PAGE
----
The Chicago Cubs did a lot of awesome things on offense in 2015. Despite being second to last in batting average (.244), they were tied for 12th in all of baseball in OBP (.321). To make up that ground, they had to maintain a 9.1% walk rate – which was second best in baseball. Moreover, they finished with the most pitches per plate appearance, 3.97, of any team in baseball. Making opposing pitchers work gets them out of games sooner and increases the likelihood of a costly mistake.
However, their league leading P/PA wasn’t accomplished by taking walks, alone. The Cubs paired their second best walk rate with the highest total strikeout rate of any team in baseball (23.5%)*. That rate was 33% higher than the first place Royals, who finished with a strikeout rate under 16%.
Certainly, the Cubs took a different strategy to their offense – sacrificing strikeouts and contact for power and patience – and it worked out just fine, but there’s no doubt that this is an area ripe for improvement. The Cubs, themselves, have been vocal about wanting to improve their contact rate this offseason, and, so, have made moves accordingly.
In an article at FanGraphs, Jeff Sullivan took a look at team strikeout rates for 2015 and compared them to the projected strikeout rates for 2016. The Cubs – who admittedly still appear in the bottom five of the latter list – are projected to see the third greatest improvement in 2016, behind only the Mariners and the Nationals.
Cubs’ 2016 strikeout rate is projected to decrease by over two percentage points – to right around 21% – which would push them up to 4th worst in baseball. However, improvement is improvement, and there are multiple reasons to be confident in the projections.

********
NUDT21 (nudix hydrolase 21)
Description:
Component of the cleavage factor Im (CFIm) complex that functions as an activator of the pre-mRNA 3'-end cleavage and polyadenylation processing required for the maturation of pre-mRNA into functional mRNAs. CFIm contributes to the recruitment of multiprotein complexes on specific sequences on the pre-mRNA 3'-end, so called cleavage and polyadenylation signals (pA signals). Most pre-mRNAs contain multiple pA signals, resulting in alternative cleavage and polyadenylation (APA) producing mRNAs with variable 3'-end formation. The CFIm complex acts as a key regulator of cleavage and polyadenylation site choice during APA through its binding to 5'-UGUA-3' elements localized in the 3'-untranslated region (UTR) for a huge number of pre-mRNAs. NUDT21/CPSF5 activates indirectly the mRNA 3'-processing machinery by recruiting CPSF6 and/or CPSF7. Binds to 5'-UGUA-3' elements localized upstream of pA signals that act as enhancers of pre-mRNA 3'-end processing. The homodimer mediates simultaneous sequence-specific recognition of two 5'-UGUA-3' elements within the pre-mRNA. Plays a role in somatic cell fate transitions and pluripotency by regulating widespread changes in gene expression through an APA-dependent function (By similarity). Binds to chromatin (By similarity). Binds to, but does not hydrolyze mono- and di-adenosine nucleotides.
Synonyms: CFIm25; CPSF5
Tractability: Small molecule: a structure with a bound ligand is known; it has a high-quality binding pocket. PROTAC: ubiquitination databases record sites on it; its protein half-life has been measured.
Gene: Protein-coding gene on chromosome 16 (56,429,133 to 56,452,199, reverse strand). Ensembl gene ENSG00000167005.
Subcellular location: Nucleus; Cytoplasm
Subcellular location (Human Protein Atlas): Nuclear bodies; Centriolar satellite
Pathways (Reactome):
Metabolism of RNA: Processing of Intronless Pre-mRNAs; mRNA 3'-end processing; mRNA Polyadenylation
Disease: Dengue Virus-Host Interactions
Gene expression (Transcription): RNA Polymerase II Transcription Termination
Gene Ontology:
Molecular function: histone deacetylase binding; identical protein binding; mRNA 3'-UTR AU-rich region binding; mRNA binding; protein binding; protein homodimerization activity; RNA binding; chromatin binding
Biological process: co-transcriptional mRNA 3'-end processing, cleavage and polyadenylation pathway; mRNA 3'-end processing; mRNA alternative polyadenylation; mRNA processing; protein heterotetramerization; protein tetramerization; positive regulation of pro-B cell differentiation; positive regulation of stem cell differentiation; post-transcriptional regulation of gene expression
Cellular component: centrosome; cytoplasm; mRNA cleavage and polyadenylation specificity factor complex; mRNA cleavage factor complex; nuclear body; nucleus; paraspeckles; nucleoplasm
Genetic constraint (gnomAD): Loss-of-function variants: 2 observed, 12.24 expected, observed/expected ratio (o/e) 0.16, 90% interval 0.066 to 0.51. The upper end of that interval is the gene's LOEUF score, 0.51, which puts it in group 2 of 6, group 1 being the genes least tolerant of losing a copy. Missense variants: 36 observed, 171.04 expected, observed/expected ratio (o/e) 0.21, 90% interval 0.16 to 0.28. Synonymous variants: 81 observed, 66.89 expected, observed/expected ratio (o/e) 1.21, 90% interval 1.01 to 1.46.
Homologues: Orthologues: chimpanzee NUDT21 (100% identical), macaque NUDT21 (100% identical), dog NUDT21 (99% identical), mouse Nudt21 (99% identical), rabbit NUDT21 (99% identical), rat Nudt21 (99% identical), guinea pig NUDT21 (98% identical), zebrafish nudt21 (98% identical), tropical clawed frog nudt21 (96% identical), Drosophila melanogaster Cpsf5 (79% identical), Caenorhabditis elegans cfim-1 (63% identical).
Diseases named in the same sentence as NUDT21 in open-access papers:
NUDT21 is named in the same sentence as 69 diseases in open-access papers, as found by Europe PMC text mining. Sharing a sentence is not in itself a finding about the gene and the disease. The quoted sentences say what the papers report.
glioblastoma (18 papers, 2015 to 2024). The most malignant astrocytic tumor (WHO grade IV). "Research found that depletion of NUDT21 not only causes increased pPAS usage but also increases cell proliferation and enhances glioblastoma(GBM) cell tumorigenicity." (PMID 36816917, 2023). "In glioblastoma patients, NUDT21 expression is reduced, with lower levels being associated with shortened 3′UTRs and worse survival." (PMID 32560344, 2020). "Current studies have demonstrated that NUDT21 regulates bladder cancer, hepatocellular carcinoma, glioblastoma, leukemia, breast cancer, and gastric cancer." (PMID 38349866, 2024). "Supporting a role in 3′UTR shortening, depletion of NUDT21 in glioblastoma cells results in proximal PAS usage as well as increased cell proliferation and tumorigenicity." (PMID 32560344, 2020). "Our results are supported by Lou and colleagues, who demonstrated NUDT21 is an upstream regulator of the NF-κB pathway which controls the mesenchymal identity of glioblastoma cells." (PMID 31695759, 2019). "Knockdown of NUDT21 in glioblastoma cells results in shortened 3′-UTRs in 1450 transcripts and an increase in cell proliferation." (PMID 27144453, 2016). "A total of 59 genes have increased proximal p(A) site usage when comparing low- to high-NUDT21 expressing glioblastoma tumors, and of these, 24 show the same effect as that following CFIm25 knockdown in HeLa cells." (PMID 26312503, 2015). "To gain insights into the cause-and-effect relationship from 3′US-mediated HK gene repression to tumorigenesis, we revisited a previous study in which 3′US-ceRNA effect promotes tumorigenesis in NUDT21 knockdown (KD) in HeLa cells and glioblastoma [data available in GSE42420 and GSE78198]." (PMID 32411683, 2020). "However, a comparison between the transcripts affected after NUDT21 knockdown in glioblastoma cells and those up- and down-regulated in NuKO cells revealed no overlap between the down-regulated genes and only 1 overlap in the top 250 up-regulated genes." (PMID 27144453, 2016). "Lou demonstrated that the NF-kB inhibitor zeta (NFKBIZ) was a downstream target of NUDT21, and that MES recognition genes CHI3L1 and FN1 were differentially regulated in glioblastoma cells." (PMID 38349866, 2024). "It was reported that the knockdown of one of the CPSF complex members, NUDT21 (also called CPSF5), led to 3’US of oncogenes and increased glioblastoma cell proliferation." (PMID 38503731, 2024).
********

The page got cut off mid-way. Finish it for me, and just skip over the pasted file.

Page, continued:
One of the main reasons the Cubs could be able to improve on their strikeout rate so dramatically is thanks to their offseason acquisitions. Considering that their two biggest free agent signings – Jason Heyward and Ben Zobrist – have career strikeout rates of 18.5% and 15.1%, respectively, and it’s easy to see why. Look at the duo’s most recent seasons alone, and the numbers get even better: Zobrist – 10.5%; Heyward – 14.8%.
Of course, the counterargument revolves around which players that offensive duo is primarily replacing – Starlin Castro and Dexter Fowler. Each new addition provides a career (and 2015) improvement over Castro and Fowler, but neither of the former Cubs were the biggest strikeout offenders. Still, not all contact is created equally, so even if the contact story were entirely a lateral move, the overall offensive improvement should be there. But that’s slightly beside the point here.
In addition to the new players, according to Sullivan, the Cubs’ young hitting core also generates much of the expected improvements to the 2015 strikeout rate.Addison Russell, for example, struck out 28.5% of the time in 2015. In 2016, he’s projected to strike out just 23.9% – an enormous leap forward. Joining him is Jorge Soler. The Cubs’ right fielder struck out an even 30% of the time in 2015, but is projected to bring that down to 25.1% in 2016 – another seriously huge drop. Each player struck out relatively little in the minor leagues, so there are reasons to hope that the projections will hold true.
Kris Bryant is projected to shave 1.6 percentage points off his strikeout rate, Kyle Schwarber is projected to drop 3.2 percentage points and Javier Baez – the guy who struck out 41.5% of the time in 2014 – is projected to strike out just 28.0% of the time in 2016.
Overall, the Cubs are projected to be very, very good on offense in 2016. They kept most of the same players, improved on two positions and seriously addressed their biggest weakness. They still project to strike out among the most whiffy teams in baseball, but dramatic improvements have been made. With their already polished, advanced approach at the plate, any improvement to their contact is going to make this team scary. Why is it only February?
*(23.5% K-rate excludes pitchers, for AL comparison purposes. The final strikeout rate, including pitchers, is 24.5%.)